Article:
Optimizing Short-Term Trading Predictions Of Your Algo
Today let’s look at a very interesting paper from the quant minds of Charles-Albert Lehalle & Ngoc-Minh Dang. Entitled, ‘Using Short-Term Predictions for Participation-Rate Driven Trading Algorithms.’ Though the paper was originally published in 2012, we still think it is quite relevant for the markets of 2023.
The authors “propose a decomposition of algorithm’s a priori performance, from which we separate contributions from different factors” and “show that, in combining estimations on volume and price and always taking into account the price-impact effect, one is able to optimize the execution in a sequential manner.”
The authors believe that actual success or failure of the trade relies on one of 3 principles which they look to break down:
- firstly, performance related to the algorithm’s constraints
- secondly, performance related to the execution context
- lastly, performance related to the quality of execution
The authors justify this decomposition with the belief that a, “strategy’s behaviors must depend on not only the execution context but also its own performance. In reality, the execution context consists of the future joint distribution (price, volume), while the performance is captured by: (i) the (price) slippage with some benchmarks: Percentage of Volume (PVOL), Volume Weighted Average Price (VWAP), Implementation Shortfall (IS); and (ii) the volume slippage (for instant in PVOL benchmark).”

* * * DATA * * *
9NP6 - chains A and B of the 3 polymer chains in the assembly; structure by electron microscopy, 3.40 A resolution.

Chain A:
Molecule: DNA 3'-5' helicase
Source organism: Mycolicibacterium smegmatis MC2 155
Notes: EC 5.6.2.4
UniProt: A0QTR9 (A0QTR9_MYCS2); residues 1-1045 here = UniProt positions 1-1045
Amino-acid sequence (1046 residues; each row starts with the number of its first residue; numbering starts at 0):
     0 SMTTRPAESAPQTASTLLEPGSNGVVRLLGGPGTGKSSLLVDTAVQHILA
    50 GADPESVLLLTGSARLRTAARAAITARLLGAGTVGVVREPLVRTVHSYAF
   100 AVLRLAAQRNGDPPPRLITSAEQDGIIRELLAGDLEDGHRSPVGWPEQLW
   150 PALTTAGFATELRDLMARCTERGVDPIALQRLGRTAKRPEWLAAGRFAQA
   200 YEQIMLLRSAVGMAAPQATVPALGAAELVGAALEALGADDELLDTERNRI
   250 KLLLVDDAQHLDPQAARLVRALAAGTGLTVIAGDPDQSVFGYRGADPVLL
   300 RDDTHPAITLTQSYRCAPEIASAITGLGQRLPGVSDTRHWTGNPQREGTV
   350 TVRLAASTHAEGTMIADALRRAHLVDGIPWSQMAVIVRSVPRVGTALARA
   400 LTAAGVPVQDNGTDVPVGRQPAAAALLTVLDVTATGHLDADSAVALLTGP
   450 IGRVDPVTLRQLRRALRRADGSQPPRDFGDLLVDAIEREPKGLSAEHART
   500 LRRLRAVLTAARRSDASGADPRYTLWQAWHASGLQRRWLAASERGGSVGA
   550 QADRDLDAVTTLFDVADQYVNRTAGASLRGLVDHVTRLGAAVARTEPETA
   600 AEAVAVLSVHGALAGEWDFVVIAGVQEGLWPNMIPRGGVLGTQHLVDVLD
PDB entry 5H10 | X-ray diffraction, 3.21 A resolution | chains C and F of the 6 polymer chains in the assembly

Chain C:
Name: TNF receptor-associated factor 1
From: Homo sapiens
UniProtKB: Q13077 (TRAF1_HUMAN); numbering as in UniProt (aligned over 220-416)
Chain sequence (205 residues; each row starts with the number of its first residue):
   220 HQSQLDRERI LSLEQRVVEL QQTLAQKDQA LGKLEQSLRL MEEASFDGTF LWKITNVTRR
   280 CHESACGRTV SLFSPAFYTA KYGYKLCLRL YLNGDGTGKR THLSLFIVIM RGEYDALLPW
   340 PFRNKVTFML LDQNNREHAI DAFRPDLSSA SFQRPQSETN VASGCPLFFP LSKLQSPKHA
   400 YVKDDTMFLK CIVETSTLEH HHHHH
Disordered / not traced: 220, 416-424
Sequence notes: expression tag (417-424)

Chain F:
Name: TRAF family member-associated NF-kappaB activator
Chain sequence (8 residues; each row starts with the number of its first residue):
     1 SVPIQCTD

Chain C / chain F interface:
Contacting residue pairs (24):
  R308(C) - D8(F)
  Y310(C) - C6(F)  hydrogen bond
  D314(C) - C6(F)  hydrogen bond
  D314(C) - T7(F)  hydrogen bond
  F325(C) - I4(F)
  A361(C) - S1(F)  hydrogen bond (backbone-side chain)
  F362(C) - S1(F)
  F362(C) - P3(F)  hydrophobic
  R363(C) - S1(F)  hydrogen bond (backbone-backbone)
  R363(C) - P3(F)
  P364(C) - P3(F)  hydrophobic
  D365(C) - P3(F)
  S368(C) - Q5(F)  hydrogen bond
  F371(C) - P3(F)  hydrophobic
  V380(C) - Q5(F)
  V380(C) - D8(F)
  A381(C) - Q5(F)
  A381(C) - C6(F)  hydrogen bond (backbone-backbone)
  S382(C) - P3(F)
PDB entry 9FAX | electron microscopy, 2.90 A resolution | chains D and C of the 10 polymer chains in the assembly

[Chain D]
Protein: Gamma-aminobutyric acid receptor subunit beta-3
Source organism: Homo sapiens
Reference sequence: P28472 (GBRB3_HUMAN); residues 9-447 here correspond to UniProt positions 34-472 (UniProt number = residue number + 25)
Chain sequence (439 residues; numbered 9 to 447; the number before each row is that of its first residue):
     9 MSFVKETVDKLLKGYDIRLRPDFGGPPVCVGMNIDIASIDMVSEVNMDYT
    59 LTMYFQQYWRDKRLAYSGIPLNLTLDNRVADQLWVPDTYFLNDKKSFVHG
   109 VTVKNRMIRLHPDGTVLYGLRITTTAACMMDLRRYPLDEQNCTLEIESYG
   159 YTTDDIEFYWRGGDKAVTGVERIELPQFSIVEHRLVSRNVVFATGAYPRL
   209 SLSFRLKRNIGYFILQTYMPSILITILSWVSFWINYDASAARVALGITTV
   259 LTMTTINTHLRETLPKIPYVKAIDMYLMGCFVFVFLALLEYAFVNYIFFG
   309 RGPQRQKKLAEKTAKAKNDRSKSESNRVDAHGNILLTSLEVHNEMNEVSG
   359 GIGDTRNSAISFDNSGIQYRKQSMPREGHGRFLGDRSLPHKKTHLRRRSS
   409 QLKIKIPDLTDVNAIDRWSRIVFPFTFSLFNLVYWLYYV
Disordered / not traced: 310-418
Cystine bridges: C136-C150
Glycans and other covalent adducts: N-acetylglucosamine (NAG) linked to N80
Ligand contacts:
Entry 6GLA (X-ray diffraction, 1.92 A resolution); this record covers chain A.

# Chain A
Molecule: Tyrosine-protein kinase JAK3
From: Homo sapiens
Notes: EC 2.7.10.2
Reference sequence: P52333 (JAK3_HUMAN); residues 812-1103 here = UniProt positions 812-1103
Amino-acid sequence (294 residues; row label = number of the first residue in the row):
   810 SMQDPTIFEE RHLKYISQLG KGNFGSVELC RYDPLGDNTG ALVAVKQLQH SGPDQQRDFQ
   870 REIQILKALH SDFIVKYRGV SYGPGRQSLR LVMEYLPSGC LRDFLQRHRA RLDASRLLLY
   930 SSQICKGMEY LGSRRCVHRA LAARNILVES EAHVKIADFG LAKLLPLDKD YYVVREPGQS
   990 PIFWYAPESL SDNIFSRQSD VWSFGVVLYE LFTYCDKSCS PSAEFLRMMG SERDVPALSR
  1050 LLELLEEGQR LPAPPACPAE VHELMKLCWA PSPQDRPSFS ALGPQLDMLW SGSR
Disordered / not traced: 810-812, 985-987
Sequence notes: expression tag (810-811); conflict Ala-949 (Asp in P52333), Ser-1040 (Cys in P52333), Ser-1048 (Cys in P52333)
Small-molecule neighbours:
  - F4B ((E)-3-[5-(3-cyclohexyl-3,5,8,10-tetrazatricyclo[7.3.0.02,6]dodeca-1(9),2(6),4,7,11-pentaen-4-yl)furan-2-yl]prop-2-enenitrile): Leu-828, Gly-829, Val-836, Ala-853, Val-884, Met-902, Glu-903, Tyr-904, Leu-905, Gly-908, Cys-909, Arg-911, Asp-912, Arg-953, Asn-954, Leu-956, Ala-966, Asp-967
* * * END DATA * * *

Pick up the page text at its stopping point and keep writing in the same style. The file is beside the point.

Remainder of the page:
An implementation shortfall refers to the difference between the expected performance of an investment strategy or portfolio. And the actual performance achieved. This can occur for a variety of reasons, including market conditions, changes in investment strategy, or errors in implementation.
One common cause of implementation shortfall is the failure to fully execute an investment strategy due to market conditions.
For example, if an investor wants to buy a stock at a certain price. However, the stock’s price jumps before the trade can become executed. As a result, the investor may not be able to buy the stock at the intended price. As a result, an implementation shortfall. Similarly, if an investor plans to sell a stock at a certain price. However, the stock’s price drops before the trade can become executed. As a result, the investor may not be able to sell the stock at the intended price. Resulting in an implementation shortfall.
Another cause of implementation shortfall is changes in investment strategy. For example, if an investor is planning to hold a stock for a long period of time but decides to sell it earlier than planned due to changing market conditions, the investor may not be able to achieve the intended returns, resulting in an implementation shortfall.
Finally, implementation shortfall can occur due to errors in implementation. For example, if an investor mistakenly buys a stock at a higher price than intended, or if a portfolio manager fails to execute a trade in a timely manner, the investor or portfolio manager may not be able to achieve the intended returns, resulting in an implementation shortfall.
At the end of the day, the authors attempt to:
“decompose the realized performance into different components, through which to reduce the sub-optimal ones.”
And that, “These decompositions can now be used to understand and control the performance of any trading algorithm having a multi-criteria constraints (usually one on prices and another on volumes or participation rate).”